Array Declaration Question

Could someone please help me understand the following line of code:

char buttonlabels[15][5] = {"Send", "Clr", "End", "1", "2", "3", "4", "5", "6", "7", "8", "9", "*", "0", "#" };

As you can see the Array is defined as having two dimensions and is initialized with values.
I do not understand why it needs the second dimension?

All initialized values, in my understanding, are initialized as in a single dimension array.
However, if I remove the second dimension declaration( ie: char buttonlabels[15] ) the compiler simply says that there is not enough room in the array to hold the values stated.

Even if I simply use that line of code in a test sketch using a for loop to step through it, it still needs to be declared as two dimensional. I have read through all the Reference material and more regarding declaring arrays and for the life of me I cannot see what is going on here. :frowning:

This line of code is in an example sketch called phonecal.ino for display on a TFT LCD Touchscreen of a phone keyboard for FONA.

What do I not understand here?

Any help would be much appreciated.


DUH! seems that the second definition in the array declaration is the maximum string length of the elements. Even though they are initialized in quotes. The ARDUINO Reference, among others, does not stipulate that!

Each one of those strings of characters in quotes represents an array of char type variables. So an array of those would be an array of arrays. Using an array of strings this way can be wasteful though since the array has to be “rectangular”. Each thing in the array has to be the same size. “Send” takes 5 characters (4 letters plus terminating null) so when you get to “1” you’re using 5 chars to hold 1 char of information.

The ARDUINO Reference, among others, does not stipulate that!

It does, actually. It's exactly like this example from the manpage:

char message[6] = "hello";

It's just that you have 15 of them, hence the other parameter required.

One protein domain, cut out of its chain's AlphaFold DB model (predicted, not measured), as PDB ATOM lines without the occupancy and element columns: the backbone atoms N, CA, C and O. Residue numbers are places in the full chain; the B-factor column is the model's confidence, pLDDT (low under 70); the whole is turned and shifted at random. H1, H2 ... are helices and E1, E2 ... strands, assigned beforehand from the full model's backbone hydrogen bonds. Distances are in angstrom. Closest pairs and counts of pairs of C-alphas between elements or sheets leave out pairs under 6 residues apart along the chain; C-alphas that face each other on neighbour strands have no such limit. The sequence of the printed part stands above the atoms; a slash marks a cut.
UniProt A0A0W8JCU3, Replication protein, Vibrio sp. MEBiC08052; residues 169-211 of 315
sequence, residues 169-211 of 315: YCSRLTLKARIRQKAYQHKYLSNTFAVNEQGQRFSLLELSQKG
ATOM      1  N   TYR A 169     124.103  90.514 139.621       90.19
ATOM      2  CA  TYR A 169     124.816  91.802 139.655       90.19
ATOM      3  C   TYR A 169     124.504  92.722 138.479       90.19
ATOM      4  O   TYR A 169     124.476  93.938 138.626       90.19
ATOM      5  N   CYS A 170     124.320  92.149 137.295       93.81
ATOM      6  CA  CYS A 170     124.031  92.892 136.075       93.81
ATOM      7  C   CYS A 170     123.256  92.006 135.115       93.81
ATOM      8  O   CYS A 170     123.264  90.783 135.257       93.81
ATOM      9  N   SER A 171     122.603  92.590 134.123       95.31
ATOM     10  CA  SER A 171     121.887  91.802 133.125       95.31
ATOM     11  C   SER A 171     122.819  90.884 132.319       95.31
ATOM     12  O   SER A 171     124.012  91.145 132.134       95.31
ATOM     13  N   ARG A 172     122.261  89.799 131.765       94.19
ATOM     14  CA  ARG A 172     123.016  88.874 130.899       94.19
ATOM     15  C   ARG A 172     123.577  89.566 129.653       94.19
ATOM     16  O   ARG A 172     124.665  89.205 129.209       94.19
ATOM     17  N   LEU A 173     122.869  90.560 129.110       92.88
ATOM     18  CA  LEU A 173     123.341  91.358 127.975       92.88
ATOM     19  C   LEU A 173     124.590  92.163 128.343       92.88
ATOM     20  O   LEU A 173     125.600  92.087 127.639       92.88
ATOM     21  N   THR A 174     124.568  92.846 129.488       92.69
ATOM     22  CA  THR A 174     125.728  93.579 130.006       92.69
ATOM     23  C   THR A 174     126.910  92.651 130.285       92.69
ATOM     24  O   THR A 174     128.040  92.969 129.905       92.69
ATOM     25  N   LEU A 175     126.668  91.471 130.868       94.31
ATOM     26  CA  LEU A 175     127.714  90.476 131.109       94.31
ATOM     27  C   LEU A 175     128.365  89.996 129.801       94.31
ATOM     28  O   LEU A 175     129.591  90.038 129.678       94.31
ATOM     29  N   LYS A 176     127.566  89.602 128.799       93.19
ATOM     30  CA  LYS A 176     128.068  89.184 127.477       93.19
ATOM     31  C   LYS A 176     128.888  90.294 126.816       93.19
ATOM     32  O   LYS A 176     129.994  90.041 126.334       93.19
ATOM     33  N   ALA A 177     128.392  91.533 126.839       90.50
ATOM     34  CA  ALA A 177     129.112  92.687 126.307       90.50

Hi Delta_G

Thanks for your reply. Yes I agree it is a wasteful way of going about it. As you say memory is being allocated to hold values that will never be initialized. So why do I need to stipulate the element size for a char Array?
From what I have read if you fill an array with delineated by using " " then the compiler dynamically sizes the array to hold the string . I mean for instance----

char My Array[3]={" Andrew", " Harry", "Fred"}

Where each value has a different length and the array size is also allowing for the Null character as required.

If I change the declaration of the array from char buttonlabels[15] [5] as in the original code to-

char buttonlabels[15]

The compiler gives the following error msg and exits.

test_array_read:31: error: too many initializers for 'char [15]'

char buttonlabels[15]= {"Send", "Clr", "End", "1", "2", "3", "4", "5", "6", "7", "8", "9", "*", "0", "#" };

exit status 1
too many initializers for 'char [15]'

....Just tried putting pointer " * " after char and increasing array length to 16 as below-

char* buttonlabels[16]= {"Send", "Clr", "End", "1", "2", "3", "4", "5", "6", "7", "8", "9", "*", "0", "#" };

This works but the compiler chucks a whole bunch of warnings about deprecation of string const to char as below.

C:\ARDUINO 8\SKETCHES\test_array_read\test_array_read.ino:2:107: warning: deprecated conversion from string constant to 'char*' [-Wwrite-strings]

char* buttonlabels[16]= {"Send", "Clr", "End", "1", "2", "3", "4", "5", "6", "7", "8", "9", "*", "0", "#" };


C:\ARDUINO 8\SKETCHES\test_array_read\test_array_read.ino:2:107: warning: deprecated conversion from string constant to 'char*' [-Wwrite-strings]


So I am not sure that this is correct and will definitely produce consistent results.

Can you enlighten me there please?

Best Regards

Derek(curly1...because I have really curly hair :slight_smile: )

char const * const buttonlabels[]
    = {"Send", "Clr", "End", 
        "1", "2", "3", "4", "5", "6", "7", "8", "9", "*", "0", "#" };

Ah! Thanks Coding Badly. I see now(if dimly). As the values are constant ie: The array is initialized to those values, it is indeed a constant but a character constant. No more compile messages!! Thanks heaps. I am now much clearer and feel more assured it will do as I want consistently.
I am only using the phonecal.ino sketch to get my head around the best way of defining buttons, sliders etc.

My head was almost bleeding from all the scratching :0)

Thanks Heaps to all